Quote of the Day

My Heroes - Maya Angelou connected with countless people through her powerful poetry
Have enough courage to trust love one more time and always one more time.” ― Maya Angelou

I feel like I’ve bene hearing a lot recently about fear and about courage–universe, are you trying to tell me something? I feel like this quote about courage could apply not just to romantic love, but love for yourself or your work, too. Here’s to being courageous, one more time.

(image by Adria Richards)

Making Love Real in YA Novels

Mary Kole has a great post today about love and relationships in YA novels. She mentions how it’s easy to make these relationships all about physical attraction. Obviously physical attraction needs to be part of it, but it should be grounded in an emotional connection as well. Teen readers understand what it feels like to find someone hot, but they also understand having inside jokes and bonding over the same band. These things should be present in a fictional YA romance, too.

She also has some great advice for writers working on a YA romance:

“Go back to every scene where your romantic leads interact. For every physical description, insert a thought about the present or future or a characterizing detail for the other character. Give us a bit of playful dialogue that shows us, rather than tells us, how the characters get along as people who are creating a bond. Don’t settle for attraction in the physical sense. Give us the moment when they fall in love–truly in love–on the page. We all know this instant, when our entire thinking shifts and things become magic. The impossible seems possible. Those stinky feet suddenly don’t matter.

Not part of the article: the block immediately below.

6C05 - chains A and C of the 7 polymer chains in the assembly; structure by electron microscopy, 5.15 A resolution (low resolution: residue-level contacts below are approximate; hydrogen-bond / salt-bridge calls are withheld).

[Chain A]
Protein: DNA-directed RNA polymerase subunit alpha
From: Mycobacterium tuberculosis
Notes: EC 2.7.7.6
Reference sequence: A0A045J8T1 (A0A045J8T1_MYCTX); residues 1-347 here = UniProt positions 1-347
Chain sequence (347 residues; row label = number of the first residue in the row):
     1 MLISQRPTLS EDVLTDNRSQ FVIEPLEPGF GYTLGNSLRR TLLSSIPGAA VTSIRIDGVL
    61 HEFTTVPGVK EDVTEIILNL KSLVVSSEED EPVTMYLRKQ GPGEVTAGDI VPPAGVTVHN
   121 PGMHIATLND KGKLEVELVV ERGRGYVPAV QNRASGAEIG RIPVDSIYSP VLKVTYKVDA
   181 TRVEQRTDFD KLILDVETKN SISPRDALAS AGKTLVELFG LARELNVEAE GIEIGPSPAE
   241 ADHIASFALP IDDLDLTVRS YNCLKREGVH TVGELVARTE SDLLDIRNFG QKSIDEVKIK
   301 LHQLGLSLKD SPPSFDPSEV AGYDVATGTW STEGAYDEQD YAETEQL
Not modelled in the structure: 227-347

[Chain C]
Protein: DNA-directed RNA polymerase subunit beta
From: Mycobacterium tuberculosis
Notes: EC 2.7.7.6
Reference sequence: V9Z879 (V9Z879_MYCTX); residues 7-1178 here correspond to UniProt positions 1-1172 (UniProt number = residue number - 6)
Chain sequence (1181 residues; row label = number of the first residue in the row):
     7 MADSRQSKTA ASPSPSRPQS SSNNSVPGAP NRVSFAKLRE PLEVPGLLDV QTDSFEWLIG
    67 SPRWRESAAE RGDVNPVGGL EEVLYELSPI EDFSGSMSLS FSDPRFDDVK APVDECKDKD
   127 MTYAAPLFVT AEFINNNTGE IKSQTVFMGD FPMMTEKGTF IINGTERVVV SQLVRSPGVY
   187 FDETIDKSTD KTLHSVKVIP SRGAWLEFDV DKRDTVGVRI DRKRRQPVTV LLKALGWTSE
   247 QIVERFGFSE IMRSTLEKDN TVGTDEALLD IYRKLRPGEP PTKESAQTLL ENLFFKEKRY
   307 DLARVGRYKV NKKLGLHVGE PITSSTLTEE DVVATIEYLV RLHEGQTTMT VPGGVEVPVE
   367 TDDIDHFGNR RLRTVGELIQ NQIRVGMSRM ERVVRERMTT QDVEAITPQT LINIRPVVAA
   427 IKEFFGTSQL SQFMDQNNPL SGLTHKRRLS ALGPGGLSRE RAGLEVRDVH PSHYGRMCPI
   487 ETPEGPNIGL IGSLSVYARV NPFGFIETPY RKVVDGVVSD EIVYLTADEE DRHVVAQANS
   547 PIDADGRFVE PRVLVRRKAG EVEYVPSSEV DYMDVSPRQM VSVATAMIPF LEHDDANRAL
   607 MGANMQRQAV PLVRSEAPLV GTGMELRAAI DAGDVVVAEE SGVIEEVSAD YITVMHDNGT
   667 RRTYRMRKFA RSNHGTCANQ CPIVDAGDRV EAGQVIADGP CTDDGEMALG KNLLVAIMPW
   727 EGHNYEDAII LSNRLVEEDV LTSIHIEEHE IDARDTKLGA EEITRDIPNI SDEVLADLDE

Love and attraction are also about action (er, not that kind quite yet). We behave differently toward our beloveds than we do toward anyone else. Love makes us selfless, crazy, impulsive, brave, vulnerable. How do your character’s actions toward their crushes change as the relationship progresses? How do those actions change the characters? The relationship? Make sure that every plot point and action between your lovers resonates emotionally to either build or break down (the course of true love never did run smooth) your Romeo and Juliet as people. This is all part of building that common relationship history.”

Going to go through my manuscript with this in mind. I don’t think it’s totally focused on the physical, but it’s easy to reference those killer cheekbones and not all the other adorable things people do when they’re in love (or at least like).

(image: Eric M Martin)

Love Advice from a Nobel Prize-Winning Author

A few years ago I read East of Eden and loved it. It was thrilling and engaging and touched on major emotional issues. So this letter from John Steinbeck to his son Thom about the nature of love warmed my heart. The whole letter is beautiful and touching, but here’s one part in particular I liked:

“There are several kinds of love. One is a selfish, mean, grasping, egotistical thing which uses love for self-importance. This is the ugly and crippling kind. The other is an outpouring of everything good in you—of kindness and consideration and respect—not only the social respect of manners but the greater respect which is recognition of another person as unique and valuable. The first kind can make you sick and small and weak but the second can release in you strength, and courage and goodness and even wisdom you didn’t know you had.”

Make sure to read the whole letter. I want to print it up and post it above my desk, it’s so lovely (the letter, not my desk). It’s from Steinbeck: a Life in Letters, which I am putting on my immediate to-read list. Usually I don’t delve into the private life of authors, but in this case I think I’ll make an exception.